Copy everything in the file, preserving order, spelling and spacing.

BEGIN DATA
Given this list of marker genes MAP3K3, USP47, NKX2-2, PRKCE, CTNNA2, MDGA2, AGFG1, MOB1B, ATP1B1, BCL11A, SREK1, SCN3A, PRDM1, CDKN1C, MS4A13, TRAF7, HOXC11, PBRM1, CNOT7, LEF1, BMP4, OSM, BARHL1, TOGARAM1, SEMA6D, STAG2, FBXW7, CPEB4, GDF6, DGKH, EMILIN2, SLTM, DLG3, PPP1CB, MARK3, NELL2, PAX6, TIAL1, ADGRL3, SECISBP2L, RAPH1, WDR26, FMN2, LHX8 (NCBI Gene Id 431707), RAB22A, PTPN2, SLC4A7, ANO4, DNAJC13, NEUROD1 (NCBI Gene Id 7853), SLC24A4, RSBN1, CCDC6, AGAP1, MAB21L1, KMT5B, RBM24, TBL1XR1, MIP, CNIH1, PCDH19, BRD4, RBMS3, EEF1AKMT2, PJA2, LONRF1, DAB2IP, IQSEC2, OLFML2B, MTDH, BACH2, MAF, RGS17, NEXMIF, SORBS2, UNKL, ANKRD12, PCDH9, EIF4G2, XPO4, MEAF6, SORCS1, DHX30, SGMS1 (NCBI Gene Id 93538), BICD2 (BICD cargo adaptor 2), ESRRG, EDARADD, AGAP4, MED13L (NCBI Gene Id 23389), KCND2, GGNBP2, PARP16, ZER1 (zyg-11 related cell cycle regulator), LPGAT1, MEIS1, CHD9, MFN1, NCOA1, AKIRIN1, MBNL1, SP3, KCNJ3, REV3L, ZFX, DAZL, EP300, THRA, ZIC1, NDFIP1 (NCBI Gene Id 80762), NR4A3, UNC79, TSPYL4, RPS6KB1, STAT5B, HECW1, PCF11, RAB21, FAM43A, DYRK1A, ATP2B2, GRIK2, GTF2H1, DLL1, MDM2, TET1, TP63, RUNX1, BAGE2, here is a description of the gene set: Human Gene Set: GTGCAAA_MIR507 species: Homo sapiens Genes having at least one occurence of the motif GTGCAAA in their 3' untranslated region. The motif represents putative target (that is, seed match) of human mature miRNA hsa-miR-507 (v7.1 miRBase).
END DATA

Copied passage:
Given this list of marker genes MAP3K3, USP47, NKX2-2, PRKCE, CTNNA2, MDGA2, AGFG1, MOB1B, ATP1B1, BCL11A, SREK1, SCN3A, PRDM1, CDKN1C, MS4A13, TRAF7, HOXC11, PBRM1, CNOT7, LEF1, BMP4, OSM, BARHL1, TOGARAM1, SEMA6D, STAG2, FBXW7, CPEB4, GDF6, DGKH, EMILIN2, SLTM, DLG3, PPP1CB, MARK3, NELL2, PAX6, TIAL1, ADGRL3, SECISBP2L, RAPH1, WDR26, FMN2, LHX8 (NCBI Gene Id 431707), RAB22A, PTPN2, SLC4A7, ANO4, DNAJC13, NEUROD1 (NCBI Gene Id 7853), SLC24A4, RSBN1, CCDC6, AGAP1, MAB21L1, KMT5B, RBM24, TBL1XR1, MIP, CNIH1, PCDH19, BRD4, RBMS3, EEF1AKMT2, PJA2, LONRF1, DAB2IP, IQSEC2, OLFML2B, MTDH, BACH2, MAF, RGS17, NEXMIF, SORBS2, UNKL, ANKRD12, PCDH9, EIF4G2, XPO4, MEAF6, SORCS1, DHX30, SGMS1 (NCBI Gene Id 93538), BICD2 (BICD cargo adaptor 2), ESRRG, EDARADD, AGAP4, MED13L (NCBI Gene Id 23389), KCND2, GGNBP2, PARP16, ZER1 (zyg-11 related cell cycle regulator), LPGAT1, MEIS1, CHD9, MFN1, NCOA1, AKIRIN1, MBNL1, SP3, KCNJ3, REV3L, ZFX, DAZL, EP300, THRA, ZIC1, NDFIP1 (NCBI Gene Id 80762), NR4A3, UNC79, TSPYL4, RPS6KB1, STAT5B, HECW1, PCF11, RAB21, FAM43A, DYRK1A, ATP2B2, GRIK2, GTF2H1, DLL1, MDM2, TET1, TP63, RUNX1, BAGE2, here is a description of the gene set: Human Gene Set: GTGCAAA_MIR507 species: Homo sapiens Genes having at least one occurence of the motif GTGCAAA in their 3' untranslated region. The motif represents putative target (that is, seed match) of human mature miRNA hsa-miR-507 (v7.1 miRBase).